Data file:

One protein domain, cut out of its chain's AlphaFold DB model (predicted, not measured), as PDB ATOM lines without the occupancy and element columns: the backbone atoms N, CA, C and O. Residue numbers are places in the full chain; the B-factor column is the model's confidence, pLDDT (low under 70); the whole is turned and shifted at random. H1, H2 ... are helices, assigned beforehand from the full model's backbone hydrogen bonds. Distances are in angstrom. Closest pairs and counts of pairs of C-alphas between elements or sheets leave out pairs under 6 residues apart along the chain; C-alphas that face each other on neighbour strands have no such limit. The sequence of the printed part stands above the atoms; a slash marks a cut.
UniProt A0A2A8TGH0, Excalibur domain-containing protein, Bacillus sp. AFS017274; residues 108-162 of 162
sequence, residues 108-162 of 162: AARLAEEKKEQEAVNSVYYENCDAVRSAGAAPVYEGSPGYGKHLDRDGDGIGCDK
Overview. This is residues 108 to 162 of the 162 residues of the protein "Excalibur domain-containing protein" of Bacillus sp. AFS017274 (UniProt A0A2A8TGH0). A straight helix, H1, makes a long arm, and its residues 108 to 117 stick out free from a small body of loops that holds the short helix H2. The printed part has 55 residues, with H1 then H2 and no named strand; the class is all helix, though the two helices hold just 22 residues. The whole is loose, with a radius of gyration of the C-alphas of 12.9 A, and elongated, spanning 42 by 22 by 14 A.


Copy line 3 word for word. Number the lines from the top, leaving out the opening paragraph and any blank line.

Overview. This is residues 108 to 162 of the 162 residues of the protein "Excalibur domain-containing protein" of Bacillus sp. AFS017274 (UniProt A0A2A8TGH0). A straight helix, H1, makes a long arm, and its residues 108 to 117 stick out free from a small body of loops that holds the short helix H2. The printed part has 55 residues, with H1 then H2 and no named strand; the class is all helix, though the two helices hold just 22 residues. The whole is loose, with a radius of gyration of the C-alphas of 12.9 A, and elongated, spanning 42 by 22 by 14 A.